At night when the bars and cafes closed down there was a rush for improvised beds on sofas, tables, pianos and even billiard tables.
No one wanted t be an extra on “Eight Arms to Hold You.”
On the last picture, “A Hard Day’s night,” fans stormed producer Walter Shenson’s office begging for the privilege even without pay, but there was no rush for the job in the picturesque Austrian ski report.
The mayor of the town explained that 1500 people in Obertauern were visitors, vacationing there strictly for the wonderful skiing that the town provides. The rest of the population, numbering 150, was hard at work looking after the visitors in the hotels.
Finally some visiting newspapermen and women were pressed into service and the situation was saved. The end of the story is that one of the newspaper women who played an extra delightedly wired back the story of her day’s work to her newspaper and the next day Walter Shenson was besieged with offers from fans all over Austria for the jobs.
Just before the Beatles’ arrival in Obertauern, Austria an avalanche swept a bus load of vacationers into a ravine killing half of them. During shooting, the hot spring sun caused two more avalanches within full view of the film unit. John, Paul, George and Ringo once had their own personal avalanche when they walked down the steps of their hotel. A two foot deep slab of packed snow slipped gently off the roof of the hotel and landed right at their feet.
The most envied girl in Beatledom 1964 was Betty Glasow, the girl that the Beatles liked to have around. Her hands had run through the hair of them all and in 1965 she did it again. Betty Glasow is the hairdresser who coiffed the world famous locked throughout the filming of “A Hard Day’s Night.”
By special request of producer Walter Shenson, Betty returned to trim and shampoo Paul, Ringo, George and John for their second movie. She went with them on location in the Bahamas and at the ski resorts of Austria and returned with them to London’s Twickenham Studios for the final scenes.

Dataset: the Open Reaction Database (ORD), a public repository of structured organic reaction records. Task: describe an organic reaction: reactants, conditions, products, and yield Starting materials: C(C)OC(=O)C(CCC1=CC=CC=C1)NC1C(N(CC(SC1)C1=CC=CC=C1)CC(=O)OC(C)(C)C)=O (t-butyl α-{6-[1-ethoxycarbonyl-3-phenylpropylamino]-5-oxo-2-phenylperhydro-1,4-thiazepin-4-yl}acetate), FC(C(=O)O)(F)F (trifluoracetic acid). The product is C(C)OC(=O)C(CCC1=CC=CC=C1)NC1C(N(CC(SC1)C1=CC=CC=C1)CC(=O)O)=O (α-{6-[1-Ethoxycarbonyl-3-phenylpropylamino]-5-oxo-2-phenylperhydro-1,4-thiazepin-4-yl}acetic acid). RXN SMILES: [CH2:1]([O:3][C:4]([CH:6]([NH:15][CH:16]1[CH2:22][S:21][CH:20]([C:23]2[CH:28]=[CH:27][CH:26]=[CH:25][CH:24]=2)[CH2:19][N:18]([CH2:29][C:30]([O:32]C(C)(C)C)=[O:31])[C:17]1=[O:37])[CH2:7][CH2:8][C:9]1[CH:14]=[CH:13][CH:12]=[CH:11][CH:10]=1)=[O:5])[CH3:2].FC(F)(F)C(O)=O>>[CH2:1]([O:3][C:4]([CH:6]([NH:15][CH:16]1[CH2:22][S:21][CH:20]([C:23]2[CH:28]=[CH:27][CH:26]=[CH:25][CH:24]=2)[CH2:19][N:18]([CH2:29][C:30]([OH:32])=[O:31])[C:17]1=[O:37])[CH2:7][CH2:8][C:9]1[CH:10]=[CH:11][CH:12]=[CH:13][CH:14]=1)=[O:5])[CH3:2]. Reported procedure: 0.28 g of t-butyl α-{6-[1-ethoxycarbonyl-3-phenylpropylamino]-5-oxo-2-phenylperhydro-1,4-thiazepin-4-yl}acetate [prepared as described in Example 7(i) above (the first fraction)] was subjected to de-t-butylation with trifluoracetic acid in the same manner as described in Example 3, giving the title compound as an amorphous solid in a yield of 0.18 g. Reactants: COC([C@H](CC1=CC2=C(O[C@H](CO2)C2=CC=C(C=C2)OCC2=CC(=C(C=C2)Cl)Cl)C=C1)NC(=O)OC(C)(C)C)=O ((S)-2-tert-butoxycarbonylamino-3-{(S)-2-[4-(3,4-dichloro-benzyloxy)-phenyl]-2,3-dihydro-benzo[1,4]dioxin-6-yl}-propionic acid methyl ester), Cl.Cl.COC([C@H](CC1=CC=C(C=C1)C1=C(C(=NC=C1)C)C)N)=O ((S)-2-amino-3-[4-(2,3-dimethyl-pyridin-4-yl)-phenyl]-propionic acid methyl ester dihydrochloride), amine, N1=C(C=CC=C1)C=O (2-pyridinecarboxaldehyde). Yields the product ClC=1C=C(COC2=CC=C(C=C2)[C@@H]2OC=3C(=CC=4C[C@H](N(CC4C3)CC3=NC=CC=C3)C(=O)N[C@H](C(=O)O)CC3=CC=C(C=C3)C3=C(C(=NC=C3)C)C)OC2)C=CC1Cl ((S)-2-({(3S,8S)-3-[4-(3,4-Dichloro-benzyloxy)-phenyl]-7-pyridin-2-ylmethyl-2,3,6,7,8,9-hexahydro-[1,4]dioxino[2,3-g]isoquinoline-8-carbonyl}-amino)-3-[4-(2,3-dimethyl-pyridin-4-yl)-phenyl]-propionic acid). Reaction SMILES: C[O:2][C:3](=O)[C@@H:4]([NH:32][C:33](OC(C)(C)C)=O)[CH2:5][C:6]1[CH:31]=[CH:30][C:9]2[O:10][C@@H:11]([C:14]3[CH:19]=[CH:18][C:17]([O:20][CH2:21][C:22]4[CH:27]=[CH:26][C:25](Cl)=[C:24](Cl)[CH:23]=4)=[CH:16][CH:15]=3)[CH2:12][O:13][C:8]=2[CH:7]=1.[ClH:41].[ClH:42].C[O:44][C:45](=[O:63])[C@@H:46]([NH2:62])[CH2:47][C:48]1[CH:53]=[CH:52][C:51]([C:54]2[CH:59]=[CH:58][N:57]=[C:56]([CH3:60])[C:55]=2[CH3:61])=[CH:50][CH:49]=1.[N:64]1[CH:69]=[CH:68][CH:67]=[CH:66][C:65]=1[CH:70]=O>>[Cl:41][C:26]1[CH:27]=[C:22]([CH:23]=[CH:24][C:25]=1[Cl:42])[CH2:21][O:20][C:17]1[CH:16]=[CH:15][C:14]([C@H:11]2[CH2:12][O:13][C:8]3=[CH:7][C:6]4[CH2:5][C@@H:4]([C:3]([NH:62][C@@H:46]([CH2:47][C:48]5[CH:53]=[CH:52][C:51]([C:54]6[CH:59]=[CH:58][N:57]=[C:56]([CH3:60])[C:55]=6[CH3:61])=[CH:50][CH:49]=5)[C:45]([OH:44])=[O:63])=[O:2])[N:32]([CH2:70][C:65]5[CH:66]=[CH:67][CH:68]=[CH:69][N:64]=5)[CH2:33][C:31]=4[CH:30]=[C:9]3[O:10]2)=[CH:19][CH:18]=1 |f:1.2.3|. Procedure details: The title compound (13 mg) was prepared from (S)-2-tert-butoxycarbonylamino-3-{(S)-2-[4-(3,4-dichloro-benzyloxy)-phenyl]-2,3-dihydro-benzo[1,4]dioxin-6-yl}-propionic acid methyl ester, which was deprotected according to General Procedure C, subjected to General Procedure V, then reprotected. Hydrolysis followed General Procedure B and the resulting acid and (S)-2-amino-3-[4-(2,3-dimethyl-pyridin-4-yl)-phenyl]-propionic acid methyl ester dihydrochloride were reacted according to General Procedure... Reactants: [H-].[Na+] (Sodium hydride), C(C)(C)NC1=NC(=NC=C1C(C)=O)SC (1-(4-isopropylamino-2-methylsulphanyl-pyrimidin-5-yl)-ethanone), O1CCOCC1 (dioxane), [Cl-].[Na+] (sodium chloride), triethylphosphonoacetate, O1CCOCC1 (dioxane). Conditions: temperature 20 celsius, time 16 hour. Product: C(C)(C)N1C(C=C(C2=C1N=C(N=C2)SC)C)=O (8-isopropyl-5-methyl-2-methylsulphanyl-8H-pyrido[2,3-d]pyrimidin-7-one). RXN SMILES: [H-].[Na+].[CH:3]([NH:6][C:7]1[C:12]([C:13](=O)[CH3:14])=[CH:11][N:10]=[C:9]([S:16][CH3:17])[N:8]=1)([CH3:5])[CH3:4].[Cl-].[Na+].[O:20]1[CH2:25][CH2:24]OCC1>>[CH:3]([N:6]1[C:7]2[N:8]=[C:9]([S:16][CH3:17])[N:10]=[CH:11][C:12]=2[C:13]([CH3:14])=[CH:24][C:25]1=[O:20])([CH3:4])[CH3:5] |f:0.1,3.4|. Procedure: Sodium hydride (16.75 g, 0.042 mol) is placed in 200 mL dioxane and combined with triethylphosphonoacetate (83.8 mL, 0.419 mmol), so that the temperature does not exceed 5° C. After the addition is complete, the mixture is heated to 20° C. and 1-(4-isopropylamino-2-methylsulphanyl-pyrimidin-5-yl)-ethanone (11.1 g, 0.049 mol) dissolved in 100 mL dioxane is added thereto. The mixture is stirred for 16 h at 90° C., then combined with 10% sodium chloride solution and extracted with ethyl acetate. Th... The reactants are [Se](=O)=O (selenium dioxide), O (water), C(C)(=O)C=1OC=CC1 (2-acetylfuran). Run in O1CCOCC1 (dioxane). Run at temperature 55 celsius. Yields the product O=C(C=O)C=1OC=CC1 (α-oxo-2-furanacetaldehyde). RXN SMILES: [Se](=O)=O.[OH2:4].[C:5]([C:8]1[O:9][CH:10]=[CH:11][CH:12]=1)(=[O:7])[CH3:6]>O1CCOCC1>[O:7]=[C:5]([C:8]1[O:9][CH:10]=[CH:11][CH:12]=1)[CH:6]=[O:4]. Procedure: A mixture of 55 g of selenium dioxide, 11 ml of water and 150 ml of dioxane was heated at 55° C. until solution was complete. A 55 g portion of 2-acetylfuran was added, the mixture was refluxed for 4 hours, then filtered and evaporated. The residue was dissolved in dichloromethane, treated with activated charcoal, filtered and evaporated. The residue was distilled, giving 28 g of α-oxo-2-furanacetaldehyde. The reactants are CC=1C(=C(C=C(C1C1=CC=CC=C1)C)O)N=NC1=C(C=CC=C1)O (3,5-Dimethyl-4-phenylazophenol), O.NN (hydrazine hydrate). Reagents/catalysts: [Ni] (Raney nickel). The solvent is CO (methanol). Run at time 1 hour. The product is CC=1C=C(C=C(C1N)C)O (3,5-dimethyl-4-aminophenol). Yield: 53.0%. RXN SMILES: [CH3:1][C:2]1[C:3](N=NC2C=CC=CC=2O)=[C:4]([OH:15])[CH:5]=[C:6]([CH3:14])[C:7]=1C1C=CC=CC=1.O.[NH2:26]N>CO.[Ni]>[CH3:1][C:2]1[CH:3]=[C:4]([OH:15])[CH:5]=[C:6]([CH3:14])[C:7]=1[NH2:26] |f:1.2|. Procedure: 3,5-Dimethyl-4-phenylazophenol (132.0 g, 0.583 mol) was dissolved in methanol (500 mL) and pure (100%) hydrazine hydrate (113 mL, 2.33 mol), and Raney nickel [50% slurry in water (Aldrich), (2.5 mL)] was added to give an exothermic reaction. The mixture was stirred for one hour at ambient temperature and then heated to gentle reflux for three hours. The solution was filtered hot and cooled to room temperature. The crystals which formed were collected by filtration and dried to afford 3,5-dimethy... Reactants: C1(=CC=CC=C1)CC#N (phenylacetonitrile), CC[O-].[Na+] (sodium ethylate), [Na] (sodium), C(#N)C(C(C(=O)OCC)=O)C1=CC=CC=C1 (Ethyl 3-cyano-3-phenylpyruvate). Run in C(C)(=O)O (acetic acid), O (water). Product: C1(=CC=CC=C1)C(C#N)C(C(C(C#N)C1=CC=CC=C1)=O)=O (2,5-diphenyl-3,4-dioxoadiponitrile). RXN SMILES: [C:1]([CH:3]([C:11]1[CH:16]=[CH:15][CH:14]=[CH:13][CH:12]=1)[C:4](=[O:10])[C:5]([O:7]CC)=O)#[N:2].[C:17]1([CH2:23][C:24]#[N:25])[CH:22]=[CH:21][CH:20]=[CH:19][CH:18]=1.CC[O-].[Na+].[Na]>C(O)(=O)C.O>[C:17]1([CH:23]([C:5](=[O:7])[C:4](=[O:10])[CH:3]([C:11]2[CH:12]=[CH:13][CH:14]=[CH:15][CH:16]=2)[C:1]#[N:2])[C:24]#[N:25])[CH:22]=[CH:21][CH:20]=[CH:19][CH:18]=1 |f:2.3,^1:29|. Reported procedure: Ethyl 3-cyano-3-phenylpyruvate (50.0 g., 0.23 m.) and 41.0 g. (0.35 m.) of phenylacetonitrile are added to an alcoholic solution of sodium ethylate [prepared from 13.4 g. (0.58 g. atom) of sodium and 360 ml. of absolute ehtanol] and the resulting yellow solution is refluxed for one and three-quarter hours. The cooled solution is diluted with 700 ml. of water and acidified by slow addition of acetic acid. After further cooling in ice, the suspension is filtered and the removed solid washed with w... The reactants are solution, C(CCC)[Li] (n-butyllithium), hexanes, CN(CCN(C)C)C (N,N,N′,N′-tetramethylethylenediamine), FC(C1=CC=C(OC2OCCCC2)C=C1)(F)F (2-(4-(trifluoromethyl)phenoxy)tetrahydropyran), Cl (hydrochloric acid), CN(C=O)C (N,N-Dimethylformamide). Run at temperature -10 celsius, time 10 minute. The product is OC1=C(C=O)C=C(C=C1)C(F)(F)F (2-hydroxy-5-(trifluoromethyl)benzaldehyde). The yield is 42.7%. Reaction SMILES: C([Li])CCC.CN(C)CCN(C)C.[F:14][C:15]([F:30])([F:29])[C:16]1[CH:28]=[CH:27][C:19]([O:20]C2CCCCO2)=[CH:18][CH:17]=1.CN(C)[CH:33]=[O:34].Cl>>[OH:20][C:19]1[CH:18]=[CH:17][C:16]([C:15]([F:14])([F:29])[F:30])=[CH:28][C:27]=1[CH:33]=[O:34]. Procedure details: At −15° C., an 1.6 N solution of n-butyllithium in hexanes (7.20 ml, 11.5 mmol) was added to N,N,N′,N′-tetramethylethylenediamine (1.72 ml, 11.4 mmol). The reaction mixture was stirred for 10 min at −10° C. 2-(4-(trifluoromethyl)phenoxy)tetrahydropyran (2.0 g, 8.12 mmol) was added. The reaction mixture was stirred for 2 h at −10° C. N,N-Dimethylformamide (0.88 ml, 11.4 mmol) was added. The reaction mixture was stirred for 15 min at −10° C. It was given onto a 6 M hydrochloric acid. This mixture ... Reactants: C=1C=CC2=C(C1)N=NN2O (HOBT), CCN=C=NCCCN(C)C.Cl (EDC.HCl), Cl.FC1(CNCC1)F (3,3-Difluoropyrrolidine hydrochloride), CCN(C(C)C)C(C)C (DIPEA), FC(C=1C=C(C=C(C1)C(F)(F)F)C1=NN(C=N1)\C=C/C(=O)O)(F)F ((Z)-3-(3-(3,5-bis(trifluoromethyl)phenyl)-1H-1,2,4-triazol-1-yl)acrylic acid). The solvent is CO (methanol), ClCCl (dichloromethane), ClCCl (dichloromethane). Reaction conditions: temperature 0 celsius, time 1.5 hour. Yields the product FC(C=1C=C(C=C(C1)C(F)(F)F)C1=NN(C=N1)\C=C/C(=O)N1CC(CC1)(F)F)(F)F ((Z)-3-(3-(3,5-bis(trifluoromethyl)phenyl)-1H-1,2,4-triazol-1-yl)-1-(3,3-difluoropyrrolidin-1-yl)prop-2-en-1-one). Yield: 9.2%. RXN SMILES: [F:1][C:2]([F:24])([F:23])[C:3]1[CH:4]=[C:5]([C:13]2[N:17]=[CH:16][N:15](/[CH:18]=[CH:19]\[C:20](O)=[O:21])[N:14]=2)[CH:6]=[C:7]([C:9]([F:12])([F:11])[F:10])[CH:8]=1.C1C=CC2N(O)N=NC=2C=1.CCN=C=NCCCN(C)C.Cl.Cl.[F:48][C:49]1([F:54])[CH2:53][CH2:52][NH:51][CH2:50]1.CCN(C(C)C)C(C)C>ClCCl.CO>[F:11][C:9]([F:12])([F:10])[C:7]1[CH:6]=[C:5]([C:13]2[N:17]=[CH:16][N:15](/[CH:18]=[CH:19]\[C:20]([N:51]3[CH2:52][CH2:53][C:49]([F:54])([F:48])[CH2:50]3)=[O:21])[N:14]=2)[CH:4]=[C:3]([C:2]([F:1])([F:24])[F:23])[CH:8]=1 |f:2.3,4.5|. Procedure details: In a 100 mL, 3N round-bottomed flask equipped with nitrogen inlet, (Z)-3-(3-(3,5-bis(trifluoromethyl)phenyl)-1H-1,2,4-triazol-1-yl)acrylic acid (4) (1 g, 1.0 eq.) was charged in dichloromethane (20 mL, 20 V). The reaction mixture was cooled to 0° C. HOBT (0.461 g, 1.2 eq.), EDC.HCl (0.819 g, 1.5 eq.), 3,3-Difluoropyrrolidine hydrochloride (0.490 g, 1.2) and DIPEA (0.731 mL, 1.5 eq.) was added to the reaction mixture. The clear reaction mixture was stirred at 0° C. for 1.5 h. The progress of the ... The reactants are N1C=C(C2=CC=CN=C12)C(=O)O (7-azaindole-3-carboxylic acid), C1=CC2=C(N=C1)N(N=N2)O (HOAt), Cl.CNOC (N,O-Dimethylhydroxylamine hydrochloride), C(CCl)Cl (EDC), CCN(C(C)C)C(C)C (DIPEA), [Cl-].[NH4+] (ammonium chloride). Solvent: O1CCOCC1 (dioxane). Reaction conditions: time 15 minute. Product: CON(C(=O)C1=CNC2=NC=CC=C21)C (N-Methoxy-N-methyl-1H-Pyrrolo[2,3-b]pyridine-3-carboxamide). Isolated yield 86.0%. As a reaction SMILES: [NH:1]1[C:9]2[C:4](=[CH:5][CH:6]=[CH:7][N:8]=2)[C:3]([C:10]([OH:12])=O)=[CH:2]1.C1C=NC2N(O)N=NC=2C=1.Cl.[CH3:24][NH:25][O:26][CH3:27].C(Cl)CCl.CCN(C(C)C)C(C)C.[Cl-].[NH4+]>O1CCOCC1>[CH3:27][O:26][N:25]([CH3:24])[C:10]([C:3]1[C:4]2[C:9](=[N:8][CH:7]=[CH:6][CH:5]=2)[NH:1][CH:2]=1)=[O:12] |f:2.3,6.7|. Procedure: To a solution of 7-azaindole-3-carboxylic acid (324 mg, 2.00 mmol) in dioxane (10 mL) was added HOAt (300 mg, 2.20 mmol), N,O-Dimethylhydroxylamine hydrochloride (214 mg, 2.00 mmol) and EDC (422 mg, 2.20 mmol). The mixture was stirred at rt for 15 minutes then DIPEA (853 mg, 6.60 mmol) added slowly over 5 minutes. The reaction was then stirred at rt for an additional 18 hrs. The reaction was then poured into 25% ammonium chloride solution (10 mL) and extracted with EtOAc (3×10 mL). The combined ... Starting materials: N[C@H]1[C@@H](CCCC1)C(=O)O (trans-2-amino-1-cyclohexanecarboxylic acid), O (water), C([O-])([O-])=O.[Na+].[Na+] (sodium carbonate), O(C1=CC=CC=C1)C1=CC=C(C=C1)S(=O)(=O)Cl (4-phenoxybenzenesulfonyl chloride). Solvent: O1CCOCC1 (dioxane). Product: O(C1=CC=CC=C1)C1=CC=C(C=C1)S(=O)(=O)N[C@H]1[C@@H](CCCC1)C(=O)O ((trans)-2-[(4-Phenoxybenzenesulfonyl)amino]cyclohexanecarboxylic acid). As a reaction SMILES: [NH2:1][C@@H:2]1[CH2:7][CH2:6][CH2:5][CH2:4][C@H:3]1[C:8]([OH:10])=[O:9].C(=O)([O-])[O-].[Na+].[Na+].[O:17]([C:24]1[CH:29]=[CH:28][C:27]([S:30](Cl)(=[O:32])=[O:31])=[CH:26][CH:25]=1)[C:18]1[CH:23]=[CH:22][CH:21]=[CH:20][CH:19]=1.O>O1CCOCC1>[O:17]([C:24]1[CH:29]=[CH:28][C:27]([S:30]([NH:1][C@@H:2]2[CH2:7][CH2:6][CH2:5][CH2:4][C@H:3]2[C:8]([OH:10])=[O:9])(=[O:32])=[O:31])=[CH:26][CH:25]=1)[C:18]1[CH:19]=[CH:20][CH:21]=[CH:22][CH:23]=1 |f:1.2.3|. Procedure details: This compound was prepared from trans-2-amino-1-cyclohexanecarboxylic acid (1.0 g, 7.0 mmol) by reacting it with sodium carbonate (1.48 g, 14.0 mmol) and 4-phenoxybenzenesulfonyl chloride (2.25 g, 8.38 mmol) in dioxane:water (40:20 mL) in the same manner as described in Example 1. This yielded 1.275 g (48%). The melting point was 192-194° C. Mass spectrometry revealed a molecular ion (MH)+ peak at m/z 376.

Betty could have made a fortune on the last picture if she’d agreed to save the hair clippings that dropped to the floor but she is a girl interested only in being a good hairdresser and a good friend of the Beatles. After all, hairdresser Maureen Cox was once a friend of the Beatles before she became Mrs. Richard Starkey.
It was Ringo who dreamed up the title for both Beatles films. He stole the show in “A Hard Day’s Night” and early reports say he does likewise in “Eight Arms to hold you.” Said producer Walter Shenson in Austria, “Ringo’s the surprising man of the Beatles – quiet for days, then suddenly he’ll come up with something, like the title, that takes everybody off guard and proves he’s as sharp as the rest.” There’s no doubt that all the Beatles are sharp.
When asked how they would like to be remembered when retirement comes, Paul said, “With a smile.” John said, “I’ll be in a mental home, and I’d like to be remembered as the one with the twinkle in his eye.” George said, “I don’t care.” Ringo said, “I’d like to be remembered as Mrs. Starkey’s little boy.”